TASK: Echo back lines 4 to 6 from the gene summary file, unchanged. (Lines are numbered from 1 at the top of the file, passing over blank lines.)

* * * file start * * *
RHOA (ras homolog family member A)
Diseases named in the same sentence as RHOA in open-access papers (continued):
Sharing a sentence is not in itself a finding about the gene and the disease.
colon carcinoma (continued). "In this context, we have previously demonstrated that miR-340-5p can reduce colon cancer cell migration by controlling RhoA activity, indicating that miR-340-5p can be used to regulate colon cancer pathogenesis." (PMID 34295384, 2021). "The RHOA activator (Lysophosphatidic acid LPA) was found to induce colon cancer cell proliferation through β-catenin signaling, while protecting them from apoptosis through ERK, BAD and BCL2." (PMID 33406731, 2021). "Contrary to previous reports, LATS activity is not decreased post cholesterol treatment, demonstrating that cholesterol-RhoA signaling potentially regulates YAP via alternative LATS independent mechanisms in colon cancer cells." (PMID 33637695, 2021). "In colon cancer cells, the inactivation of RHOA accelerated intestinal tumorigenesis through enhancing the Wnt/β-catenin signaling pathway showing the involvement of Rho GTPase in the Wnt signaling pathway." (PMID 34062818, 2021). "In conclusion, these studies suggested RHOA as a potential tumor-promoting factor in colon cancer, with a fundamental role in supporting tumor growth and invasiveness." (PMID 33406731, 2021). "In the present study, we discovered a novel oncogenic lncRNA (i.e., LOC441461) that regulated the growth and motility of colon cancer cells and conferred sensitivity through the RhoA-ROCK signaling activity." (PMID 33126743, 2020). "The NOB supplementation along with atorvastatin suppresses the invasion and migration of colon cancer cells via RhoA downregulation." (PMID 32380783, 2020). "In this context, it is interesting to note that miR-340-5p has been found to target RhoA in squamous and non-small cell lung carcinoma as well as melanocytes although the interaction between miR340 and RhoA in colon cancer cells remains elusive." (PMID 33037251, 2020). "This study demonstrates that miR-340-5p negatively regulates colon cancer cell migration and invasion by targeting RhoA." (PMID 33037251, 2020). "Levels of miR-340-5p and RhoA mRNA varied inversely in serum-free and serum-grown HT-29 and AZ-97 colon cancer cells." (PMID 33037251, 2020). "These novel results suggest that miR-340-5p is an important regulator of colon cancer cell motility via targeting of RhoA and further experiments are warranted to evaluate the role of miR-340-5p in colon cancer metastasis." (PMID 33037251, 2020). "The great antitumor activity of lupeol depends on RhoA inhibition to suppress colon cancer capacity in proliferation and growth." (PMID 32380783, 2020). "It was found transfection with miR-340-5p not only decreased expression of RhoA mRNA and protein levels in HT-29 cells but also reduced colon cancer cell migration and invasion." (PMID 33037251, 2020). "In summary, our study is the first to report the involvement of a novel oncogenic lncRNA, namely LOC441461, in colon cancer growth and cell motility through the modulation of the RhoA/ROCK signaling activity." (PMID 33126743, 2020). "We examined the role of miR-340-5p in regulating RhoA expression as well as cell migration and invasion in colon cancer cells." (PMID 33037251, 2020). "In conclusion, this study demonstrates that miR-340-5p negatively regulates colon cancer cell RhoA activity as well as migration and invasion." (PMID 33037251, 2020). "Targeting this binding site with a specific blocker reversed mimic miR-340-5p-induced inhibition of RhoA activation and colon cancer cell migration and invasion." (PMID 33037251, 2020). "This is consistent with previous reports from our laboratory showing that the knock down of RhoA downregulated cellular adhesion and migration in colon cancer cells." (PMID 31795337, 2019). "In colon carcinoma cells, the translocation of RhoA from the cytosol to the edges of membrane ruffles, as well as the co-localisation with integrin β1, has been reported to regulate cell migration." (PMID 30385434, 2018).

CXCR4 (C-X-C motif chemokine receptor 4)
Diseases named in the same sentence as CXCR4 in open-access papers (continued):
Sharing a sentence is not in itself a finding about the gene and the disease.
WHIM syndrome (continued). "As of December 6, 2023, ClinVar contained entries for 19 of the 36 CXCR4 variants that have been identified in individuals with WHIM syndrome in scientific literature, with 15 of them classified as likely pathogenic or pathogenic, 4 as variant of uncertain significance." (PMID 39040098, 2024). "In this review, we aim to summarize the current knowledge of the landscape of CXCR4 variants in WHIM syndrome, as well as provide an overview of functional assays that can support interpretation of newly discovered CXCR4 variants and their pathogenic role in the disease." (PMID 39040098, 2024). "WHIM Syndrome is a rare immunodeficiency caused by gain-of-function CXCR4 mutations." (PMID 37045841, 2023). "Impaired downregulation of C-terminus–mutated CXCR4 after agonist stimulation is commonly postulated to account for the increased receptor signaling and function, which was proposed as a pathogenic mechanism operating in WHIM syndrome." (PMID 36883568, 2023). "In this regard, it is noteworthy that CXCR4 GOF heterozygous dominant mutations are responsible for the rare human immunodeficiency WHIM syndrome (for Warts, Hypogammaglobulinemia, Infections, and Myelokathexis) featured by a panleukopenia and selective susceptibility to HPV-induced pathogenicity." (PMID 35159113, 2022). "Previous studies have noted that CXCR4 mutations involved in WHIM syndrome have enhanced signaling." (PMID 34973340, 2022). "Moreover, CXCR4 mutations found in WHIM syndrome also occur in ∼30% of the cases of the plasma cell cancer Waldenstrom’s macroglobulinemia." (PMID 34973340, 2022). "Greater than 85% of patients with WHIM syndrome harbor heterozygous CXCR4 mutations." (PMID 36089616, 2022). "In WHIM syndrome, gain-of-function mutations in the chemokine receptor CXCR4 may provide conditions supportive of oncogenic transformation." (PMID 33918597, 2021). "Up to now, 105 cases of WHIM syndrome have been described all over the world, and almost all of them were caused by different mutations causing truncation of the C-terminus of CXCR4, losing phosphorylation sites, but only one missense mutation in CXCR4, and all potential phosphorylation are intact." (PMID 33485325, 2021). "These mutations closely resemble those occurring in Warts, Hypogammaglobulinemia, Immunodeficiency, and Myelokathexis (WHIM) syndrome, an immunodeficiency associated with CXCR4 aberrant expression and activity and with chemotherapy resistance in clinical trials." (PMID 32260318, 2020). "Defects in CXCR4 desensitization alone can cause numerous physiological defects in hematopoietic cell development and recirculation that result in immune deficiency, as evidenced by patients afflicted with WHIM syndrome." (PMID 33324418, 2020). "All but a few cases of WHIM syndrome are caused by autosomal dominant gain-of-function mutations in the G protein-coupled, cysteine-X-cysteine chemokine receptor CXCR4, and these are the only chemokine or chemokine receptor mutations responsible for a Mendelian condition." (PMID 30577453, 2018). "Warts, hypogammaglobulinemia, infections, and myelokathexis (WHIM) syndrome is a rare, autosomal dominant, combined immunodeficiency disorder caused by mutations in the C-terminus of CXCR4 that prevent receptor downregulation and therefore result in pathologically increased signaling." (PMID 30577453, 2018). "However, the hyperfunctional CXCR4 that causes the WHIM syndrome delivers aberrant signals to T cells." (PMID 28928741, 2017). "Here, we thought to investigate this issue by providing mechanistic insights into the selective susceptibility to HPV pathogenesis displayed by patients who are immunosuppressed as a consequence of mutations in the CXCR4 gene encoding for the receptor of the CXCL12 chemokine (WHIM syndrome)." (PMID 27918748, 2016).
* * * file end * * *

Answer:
colon carcinoma (continued). "In this context, we have previously demonstrated that miR-340-5p can reduce colon cancer cell migration by controlling RhoA activity, indicating that miR-340-5p can be used to regulate colon cancer pathogenesis." (PMID 34295384, 2021). "The RHOA activator (Lysophosphatidic acid LPA) was found to induce colon cancer cell proliferation through β-catenin signaling, while protecting them from apoptosis through ERK, BAD and BCL2." (PMID 33406731, 2021). "Contrary to previous reports, LATS activity is not decreased post cholesterol treatment, demonstrating that cholesterol-RhoA signaling potentially regulates YAP via alternative LATS independent mechanisms in colon cancer cells." (PMID 33637695, 2021). "In colon cancer cells, the inactivation of RHOA accelerated intestinal tumorigenesis through enhancing the Wnt/β-catenin signaling pathway showing the involvement of Rho GTPase in the Wnt signaling pathway." (PMID 34062818, 2021). "In conclusion, these studies suggested RHOA as a potential tumor-promoting factor in colon cancer, with a fundamental role in supporting tumor growth and invasiveness." (PMID 33406731, 2021). "In the present study, we discovered a novel oncogenic lncRNA (i.e., LOC441461) that regulated the growth and motility of colon cancer cells and conferred sensitivity through the RhoA-ROCK signaling activity." (PMID 33126743, 2020). "The NOB supplementation along with atorvastatin suppresses the invasion and migration of colon cancer cells via RhoA downregulation." (PMID 32380783, 2020). "In this context, it is interesting to note that miR-340-5p has been found to target RhoA in squamous and non-small cell lung carcinoma as well as melanocytes although the interaction between miR340 and RhoA in colon cancer cells remains elusive." (PMID 33037251, 2020). "This study demonstrates that miR-340-5p negatively regulates colon cancer cell migration and invasion by targeting RhoA." (PMID 33037251, 2020). "Levels of miR-340-5p and RhoA mRNA varied inversely in serum-free and serum-grown HT-29 and AZ-97 colon cancer cells." (PMID 33037251, 2020). "These novel results suggest that miR-340-5p is an important regulator of colon cancer cell motility via targeting of RhoA and further experiments are warranted to evaluate the role of miR-340-5p in colon cancer metastasis." (PMID 33037251, 2020). "The great antitumor activity of lupeol depends on RhoA inhibition to suppress colon cancer capacity in proliferation and growth." (PMID 32380783, 2020). "It was found transfection with miR-340-5p not only decreased expression of RhoA mRNA and protein levels in HT-29 cells but also reduced colon cancer cell migration and invasion." (PMID 33037251, 2020). "In summary, our study is the first to report the involvement of a novel oncogenic lncRNA, namely LOC441461, in colon cancer growth and cell motility through the modulation of the RhoA/ROCK signaling activity." (PMID 33126743, 2020). "We examined the role of miR-340-5p in regulating RhoA expression as well as cell migration and invasion in colon cancer cells." (PMID 33037251, 2020). "In conclusion, this study demonstrates that miR-340-5p negatively regulates colon cancer cell RhoA activity as well as migration and invasion." (PMID 33037251, 2020). "Targeting this binding site with a specific blocker reversed mimic miR-340-5p-induced inhibition of RhoA activation and colon cancer cell migration and invasion." (PMID 33037251, 2020). "This is consistent with previous reports from our laboratory showing that the knock down of RhoA downregulated cellular adhesion and migration in colon cancer cells." (PMID 31795337, 2019). "In colon carcinoma cells, the translocation of RhoA from the cytosol to the edges of membrane ruffles, as well as the co-localisation with integrin β1, has been reported to regulate cell migration." (PMID 30385434, 2018).

CXCR4 (C-X-C motif chemokine receptor 4)
Diseases named in the same sentence as CXCR4 in open-access papers (continued):